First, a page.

The events in 'The Pilot' are very similar to the real-life story of pilot Aleksey Marasyev. Shot down in April, 1942, he traversed the woods for 18 days, using the sun to find his bearings before he could finally reach civilization and be saved by people. Despite eventually having to have both legs amputated, Marasyev managed to talk his way into returning to flying and continued to fight the Nazis in the air until almost the end of the war.
"The movie undoubtedly resonates with the real-life exploits of Aleksey Maresyev, but the character is actually a collective image, as there were actually eight people in the Soviet Army who suffered a similar fate," director Renat Davletyarov claims.
According to him, one of the primary tasks of 'The Pilot' was the study of a person's experience in extraordinarily difficult situations. "The Great Patriotic War is sacred to our people. This sacred and respectful attitude to it will not pass for a long time, this is just how terrible it was. I don't believe at all that this will change. But in the realm of fiction, the opportunity to study the plight of man is of the utmost importance," Devletyarov adds.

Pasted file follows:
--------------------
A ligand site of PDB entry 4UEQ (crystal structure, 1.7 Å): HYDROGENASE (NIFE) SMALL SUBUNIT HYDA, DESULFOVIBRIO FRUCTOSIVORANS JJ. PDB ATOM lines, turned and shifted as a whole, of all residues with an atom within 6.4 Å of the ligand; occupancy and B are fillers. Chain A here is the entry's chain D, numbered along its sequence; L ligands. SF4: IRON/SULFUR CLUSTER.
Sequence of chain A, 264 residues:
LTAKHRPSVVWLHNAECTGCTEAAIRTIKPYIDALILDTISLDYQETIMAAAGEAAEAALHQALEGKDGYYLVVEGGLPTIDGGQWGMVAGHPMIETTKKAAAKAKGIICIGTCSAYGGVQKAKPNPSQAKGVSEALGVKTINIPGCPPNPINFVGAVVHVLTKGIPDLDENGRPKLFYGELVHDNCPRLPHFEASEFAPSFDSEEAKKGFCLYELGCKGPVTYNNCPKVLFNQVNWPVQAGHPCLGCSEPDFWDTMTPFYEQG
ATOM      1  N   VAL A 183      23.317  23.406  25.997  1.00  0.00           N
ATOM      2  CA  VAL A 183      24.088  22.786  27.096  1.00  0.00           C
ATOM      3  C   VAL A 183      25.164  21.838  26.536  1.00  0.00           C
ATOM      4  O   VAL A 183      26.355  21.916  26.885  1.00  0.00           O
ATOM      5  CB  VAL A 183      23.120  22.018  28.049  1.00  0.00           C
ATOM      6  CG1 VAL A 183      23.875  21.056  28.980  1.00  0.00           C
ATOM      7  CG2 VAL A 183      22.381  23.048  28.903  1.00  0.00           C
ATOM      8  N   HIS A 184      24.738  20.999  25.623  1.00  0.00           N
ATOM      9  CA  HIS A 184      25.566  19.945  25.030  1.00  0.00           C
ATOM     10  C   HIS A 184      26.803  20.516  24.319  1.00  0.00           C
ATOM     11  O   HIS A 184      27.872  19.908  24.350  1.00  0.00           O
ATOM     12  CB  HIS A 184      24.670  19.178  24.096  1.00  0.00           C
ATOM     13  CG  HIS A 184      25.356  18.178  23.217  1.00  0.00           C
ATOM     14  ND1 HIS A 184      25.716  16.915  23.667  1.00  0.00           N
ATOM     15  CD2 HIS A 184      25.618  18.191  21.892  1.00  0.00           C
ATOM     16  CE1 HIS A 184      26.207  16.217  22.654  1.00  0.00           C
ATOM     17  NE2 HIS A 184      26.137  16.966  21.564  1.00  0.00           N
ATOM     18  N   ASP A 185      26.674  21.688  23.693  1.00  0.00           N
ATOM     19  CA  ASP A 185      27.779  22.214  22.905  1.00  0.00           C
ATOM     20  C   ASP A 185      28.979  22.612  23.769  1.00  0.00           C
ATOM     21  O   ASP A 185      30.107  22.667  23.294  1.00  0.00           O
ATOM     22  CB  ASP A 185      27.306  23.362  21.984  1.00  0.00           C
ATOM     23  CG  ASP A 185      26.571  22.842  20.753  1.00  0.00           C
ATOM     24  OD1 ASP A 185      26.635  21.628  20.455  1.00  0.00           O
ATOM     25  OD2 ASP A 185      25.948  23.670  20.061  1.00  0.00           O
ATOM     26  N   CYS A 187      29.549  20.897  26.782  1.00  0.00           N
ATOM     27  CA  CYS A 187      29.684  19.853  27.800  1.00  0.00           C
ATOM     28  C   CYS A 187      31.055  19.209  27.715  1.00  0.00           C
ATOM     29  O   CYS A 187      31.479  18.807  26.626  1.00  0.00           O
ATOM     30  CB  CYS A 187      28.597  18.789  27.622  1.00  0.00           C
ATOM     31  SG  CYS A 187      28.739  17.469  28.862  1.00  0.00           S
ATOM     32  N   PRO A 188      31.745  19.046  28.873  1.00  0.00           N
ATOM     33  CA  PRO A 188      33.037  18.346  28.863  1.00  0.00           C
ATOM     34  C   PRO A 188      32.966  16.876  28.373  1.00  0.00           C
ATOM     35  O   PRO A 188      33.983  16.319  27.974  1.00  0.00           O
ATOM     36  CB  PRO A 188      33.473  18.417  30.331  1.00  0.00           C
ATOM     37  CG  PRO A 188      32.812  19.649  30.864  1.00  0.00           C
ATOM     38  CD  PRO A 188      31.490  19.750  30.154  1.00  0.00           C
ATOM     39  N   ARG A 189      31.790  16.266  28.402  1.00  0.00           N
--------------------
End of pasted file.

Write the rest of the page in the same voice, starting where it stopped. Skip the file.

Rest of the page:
'The Pilot' is scheduled for release in Russia in late 2021.
5. World Champion
Anatoly Karpov and Viktor Korchnoy compete in the 1978 World Chess Championships in the Philippines.
1978 saw one of the greatest chess games of all time take place in the Philippines - the battle between defending champion grandmaster Anatoly Karpov and his challenger, Viktor Korchnoy. What made the match sensational was the fact that two years prior, Korchnoy had fled the USSR, asking for political asylum in The Netherlands. For many, the match became a symbol of the struggle between the socialist East and the capitalist West.
The game itself was full of scandal. The challenger refused to shake hands with the grandmaster, as well as opting to sit in sunglasses for the duration of the match, while also refusing to stand for 'The International', which the Philippinos had mistakenly played instead of the Soviet national anthem. He also demanded that a psychologist by the name of Zukhar be found another seat, instead of in the front row - alleging that he was constantly staring in his direction.
Due to the coronavirus crisis, filming for 'World Champion' has faced a number of delays and rescheduling. The premiere has been planned for late 2021. "We will open a new page in the history of chess movies," director Aleksey Sidorov believes.